Using an oscilloscope as a composite video adapter

Confronted with a monitor that would display neither HDMI signal, nor composite video, [Joonas Pihlajamaa] took on a rather unorthodox task of getting his oscilloscope to work as a composite video adapter. He’s using a PicoScope 2204 but any hardware that connects to a computer and has a C API should work. The trick is in how his code uses the API to interpret the signal.

The first thing to do is make sure the voltage levels used in the composite signal are within the tolerances of your scope. [Joonas] used his multimeter to measure the center pole of the RCA connector and found that the Raspberry Pi board puts out from 200 mV to 2V, well within the PicoScope’s specs. Next he started to analyze the signal. The horizontal sync is easy to find, and he ignored the color information — opting for a monochrome output to ease the coding process. The next big piece of the puzzle is to ascertain the vertical sync so that he knows where each frame starts. He got it working and made one last improvement to handle interlacing.

The proof of concept video after the break shows off the he did. It’s a bit fuzzy but that’s how composite video looks normally.

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Controlling a TV with a microcontroller

Here’s two builds that print text to a TV with only two pins:

Still Alive with an Arduino

After seeing all the builds that play Still Alive, [Bob] decided to take a 1972 amber monitor and recreate the cut scene at the end of PortalThe build uses the TVout library for Arduino. There were a few problems with running the Unix and Still Alive animations at the same time, so [Bob] flips a bit in the EEPROM at the end of the command line animation and restarts into GLaDOS’ report. You can check out the old school color monitor here

ATMega Video Text Generator

[Stian] didn’t think his build was good enough for Hackaday, but his friend [Mikael] thought otherwise. [Stian] wrote a library to generate an NTSC video signal in real time. It’s a text-based build with 37×17 character resolution and only requires about 3kB of RAM. As a bonus, it only takes up two pins on [Stian]’s ATMega128.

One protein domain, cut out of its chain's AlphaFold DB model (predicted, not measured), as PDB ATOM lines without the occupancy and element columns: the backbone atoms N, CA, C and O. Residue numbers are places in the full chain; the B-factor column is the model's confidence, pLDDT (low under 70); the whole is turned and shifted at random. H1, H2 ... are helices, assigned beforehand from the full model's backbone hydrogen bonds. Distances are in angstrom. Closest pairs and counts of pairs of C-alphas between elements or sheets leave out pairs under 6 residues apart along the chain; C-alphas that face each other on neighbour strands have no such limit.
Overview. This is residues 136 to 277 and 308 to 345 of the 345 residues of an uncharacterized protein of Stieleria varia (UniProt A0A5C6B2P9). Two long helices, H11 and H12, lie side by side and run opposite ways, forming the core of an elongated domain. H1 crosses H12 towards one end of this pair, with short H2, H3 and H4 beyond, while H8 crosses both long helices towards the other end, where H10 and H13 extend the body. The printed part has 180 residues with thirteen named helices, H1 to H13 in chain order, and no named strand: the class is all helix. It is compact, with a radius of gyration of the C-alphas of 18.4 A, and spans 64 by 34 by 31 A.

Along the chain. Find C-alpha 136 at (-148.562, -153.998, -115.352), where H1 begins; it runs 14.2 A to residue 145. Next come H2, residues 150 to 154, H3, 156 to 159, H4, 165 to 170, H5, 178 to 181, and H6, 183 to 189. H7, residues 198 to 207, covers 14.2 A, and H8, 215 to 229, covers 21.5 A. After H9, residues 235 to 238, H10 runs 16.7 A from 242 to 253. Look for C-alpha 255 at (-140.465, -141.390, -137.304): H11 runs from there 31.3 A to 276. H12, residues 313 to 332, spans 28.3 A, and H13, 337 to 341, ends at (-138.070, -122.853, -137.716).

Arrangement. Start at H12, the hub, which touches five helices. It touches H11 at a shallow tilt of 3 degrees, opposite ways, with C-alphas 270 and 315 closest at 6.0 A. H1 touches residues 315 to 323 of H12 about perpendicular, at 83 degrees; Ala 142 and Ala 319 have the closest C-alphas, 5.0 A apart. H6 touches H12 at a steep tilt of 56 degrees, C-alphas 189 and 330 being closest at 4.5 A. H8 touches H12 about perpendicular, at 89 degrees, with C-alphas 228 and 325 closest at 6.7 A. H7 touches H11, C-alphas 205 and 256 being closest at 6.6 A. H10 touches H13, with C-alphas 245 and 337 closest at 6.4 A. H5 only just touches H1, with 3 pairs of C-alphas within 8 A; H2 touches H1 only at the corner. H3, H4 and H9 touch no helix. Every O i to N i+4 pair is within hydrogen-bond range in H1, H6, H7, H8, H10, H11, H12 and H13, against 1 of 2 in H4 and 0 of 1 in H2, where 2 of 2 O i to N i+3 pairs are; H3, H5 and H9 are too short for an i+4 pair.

You can check out the videos for both these builds after the break.

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Thinner client using STM32 and NTSC monitor

[David Cranor], along with [Max Lobovsky’s] help, managed to build a thin client that uses an NTSC television as a monitor for only $6. This is his first foray into the world of ARM architecture and he has vowed to never use an AVR again. The powerful little chip uses timers to manage sync and DMA to transfer the full 480×240 frame buffer to the screen. Overclocked at 80 MHz there’s a lot of potential in this little board and he plans to take on the challenge of a full-color display for his next trick.

Coyote-1 guitar pedal available now

OpenStomp’s Coyote-1 is now available for $349. The guitar effects pedal lets users design and upload their own effects to the device. It has two stomp switches with LEDs, an LCD display, and four user assignable knobs. The back has 1/4″ in/out and one selectable 1/4″. It also features NTSC composite out, a headphone jack, mini-USB for uploading, and an RJ11 I2C bus for expansion. The processor is a Parallax Propeller Chip. While the OS on the pedal is open source, the hardware design and effect design software are not. You can check out the source and product manual on their forum. If you’re more interested in breadboarding hardware, you might like the Beavis Board we covered earlier.

[via Create Digital Music]